In its second year. There's a desperate need for more mentors and more attention paid to completing the required community service. From The Tennessean.
Tennessee Promise gets 'refined' in year 2
Officials at every level of Tennessee Promise — including counselors such as Ogilvie, leaders in Gov. Bill Haslam’s office and college admissions staffers — are using lessons from the program’s first year to refine their approach to year two.
Community colleges are beefing up admissions events and paying more attention to help with financial aid. The Tennessee Promise program itself is reaching out to involve parents more in the process and to bolster the student support system.
Mike Krause, the executive director of Tennessee Promise and a member of Haslam's staff, said these kinds of tweaks will become common as the program continues.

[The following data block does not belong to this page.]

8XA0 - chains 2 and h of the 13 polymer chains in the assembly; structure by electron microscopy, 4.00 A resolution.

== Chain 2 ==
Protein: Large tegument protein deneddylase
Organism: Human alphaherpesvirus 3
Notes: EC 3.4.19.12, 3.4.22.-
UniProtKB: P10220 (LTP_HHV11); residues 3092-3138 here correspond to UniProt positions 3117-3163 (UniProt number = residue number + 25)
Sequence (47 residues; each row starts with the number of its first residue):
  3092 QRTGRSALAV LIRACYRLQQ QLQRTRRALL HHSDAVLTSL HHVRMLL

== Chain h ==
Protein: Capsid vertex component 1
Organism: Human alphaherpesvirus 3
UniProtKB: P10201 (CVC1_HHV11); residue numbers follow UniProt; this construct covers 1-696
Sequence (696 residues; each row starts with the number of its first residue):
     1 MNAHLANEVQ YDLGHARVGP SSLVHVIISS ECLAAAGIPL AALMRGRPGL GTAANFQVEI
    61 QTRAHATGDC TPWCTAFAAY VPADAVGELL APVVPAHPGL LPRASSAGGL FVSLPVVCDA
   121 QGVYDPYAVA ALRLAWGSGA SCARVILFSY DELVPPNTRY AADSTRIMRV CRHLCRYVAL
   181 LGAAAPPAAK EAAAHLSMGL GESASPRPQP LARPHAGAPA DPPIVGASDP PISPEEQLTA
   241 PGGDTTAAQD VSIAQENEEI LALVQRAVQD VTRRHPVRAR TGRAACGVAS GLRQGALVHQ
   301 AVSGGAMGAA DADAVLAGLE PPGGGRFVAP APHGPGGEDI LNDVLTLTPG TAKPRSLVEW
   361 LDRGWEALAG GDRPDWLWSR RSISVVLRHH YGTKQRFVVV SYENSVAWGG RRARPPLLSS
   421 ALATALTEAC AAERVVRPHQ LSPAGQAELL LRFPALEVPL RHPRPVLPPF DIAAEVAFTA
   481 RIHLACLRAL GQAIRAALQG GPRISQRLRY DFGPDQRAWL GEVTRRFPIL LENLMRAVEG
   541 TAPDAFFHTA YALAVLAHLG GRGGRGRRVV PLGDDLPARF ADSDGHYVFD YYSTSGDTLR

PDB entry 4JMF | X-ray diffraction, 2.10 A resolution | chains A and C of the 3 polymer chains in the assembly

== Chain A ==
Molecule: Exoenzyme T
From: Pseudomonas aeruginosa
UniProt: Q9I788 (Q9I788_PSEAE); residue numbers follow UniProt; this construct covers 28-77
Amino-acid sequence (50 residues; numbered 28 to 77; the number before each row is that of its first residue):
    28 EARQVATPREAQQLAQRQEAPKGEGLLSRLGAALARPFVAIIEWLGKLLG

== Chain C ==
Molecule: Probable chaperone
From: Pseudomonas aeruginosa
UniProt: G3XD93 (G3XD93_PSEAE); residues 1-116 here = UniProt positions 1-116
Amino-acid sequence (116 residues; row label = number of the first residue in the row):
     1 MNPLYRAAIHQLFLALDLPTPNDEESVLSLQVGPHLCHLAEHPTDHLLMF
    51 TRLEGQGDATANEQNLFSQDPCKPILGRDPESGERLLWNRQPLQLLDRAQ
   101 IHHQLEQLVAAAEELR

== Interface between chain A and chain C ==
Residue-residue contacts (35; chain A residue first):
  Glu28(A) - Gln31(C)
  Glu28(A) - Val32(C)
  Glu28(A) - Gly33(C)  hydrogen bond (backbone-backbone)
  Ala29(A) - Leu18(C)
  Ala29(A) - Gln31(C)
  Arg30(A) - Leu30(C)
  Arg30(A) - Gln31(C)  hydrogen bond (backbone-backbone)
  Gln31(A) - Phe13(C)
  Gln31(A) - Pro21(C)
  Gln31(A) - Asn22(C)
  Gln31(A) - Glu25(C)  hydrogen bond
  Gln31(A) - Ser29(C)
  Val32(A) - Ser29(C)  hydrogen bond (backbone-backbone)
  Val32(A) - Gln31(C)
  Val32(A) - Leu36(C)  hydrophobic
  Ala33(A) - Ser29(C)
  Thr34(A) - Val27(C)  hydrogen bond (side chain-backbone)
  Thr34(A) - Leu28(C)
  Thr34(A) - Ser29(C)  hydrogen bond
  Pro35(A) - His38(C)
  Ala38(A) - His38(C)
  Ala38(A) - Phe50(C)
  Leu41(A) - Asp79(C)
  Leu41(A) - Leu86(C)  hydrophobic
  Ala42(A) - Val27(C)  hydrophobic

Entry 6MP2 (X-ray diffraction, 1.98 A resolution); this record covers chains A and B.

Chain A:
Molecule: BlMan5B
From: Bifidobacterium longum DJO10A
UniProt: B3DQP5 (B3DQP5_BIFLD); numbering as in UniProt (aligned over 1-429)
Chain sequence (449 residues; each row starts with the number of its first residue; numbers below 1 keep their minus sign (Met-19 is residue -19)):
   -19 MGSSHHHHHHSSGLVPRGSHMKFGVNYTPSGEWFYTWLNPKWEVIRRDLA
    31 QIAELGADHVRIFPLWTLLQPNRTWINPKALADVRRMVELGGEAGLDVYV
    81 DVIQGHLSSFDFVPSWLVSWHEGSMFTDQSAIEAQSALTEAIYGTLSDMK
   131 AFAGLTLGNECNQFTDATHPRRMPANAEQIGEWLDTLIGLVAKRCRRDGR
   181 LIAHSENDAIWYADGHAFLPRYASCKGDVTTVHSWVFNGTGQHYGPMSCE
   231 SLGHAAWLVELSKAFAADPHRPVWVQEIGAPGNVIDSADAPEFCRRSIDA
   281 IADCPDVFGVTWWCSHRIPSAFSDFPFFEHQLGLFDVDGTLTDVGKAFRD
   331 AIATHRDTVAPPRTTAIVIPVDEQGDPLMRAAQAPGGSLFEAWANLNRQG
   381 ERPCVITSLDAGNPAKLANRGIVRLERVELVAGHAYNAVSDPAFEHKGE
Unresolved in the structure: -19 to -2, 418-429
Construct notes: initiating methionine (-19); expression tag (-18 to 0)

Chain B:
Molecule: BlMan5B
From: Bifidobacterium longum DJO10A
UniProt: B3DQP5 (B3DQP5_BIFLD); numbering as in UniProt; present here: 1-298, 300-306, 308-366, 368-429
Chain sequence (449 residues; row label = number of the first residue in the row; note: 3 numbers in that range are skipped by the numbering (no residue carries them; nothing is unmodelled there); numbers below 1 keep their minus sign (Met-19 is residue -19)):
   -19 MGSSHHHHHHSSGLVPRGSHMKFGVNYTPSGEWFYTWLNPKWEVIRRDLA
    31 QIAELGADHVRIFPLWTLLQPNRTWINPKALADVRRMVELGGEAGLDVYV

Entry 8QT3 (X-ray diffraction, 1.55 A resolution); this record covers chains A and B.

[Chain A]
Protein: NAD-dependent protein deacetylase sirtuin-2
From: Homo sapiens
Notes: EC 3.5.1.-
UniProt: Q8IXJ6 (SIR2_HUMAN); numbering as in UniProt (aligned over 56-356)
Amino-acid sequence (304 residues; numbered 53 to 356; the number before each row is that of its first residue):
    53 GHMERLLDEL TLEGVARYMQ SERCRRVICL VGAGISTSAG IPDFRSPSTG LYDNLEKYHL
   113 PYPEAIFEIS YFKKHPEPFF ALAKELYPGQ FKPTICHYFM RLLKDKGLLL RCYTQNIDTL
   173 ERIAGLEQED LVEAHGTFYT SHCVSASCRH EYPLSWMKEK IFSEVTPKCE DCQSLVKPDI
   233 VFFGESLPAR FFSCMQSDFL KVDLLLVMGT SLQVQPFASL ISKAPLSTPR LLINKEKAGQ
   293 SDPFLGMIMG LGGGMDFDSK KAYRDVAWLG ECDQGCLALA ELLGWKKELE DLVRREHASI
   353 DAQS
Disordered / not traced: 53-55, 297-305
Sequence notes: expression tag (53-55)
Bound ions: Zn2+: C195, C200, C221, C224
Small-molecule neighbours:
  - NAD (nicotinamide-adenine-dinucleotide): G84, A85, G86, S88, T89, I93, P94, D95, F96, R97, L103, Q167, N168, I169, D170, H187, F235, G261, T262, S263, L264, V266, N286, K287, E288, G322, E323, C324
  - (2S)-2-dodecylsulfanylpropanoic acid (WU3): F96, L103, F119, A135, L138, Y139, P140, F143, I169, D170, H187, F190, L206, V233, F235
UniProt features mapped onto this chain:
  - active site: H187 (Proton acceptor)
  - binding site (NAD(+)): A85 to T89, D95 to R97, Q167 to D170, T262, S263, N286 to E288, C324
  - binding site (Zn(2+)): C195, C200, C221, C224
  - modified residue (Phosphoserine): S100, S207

“This is definitely a program that every year we’re going to undergo continuous improvements,” Krause said. “There’s no doubt that this is a refined program now.”
For school counselor Ogilvie, that means encouraging students to stick with the program even if they don’t think they need to.
Ogilvie saw many of her students drop out of Tennessee Promise early last year, shirking required meetings and volunteer work because they thought they didn’t need a college backup plan. For some of them, it turned out to be a costly mistake.
“We did have a few students where life actually got in the way,” Ogilvie said.
Those students, she said, got wait-listed or denied at four-year schools and wound up paying to go to community college, which would have been tuition-free had they stayed in Tennessee Promise.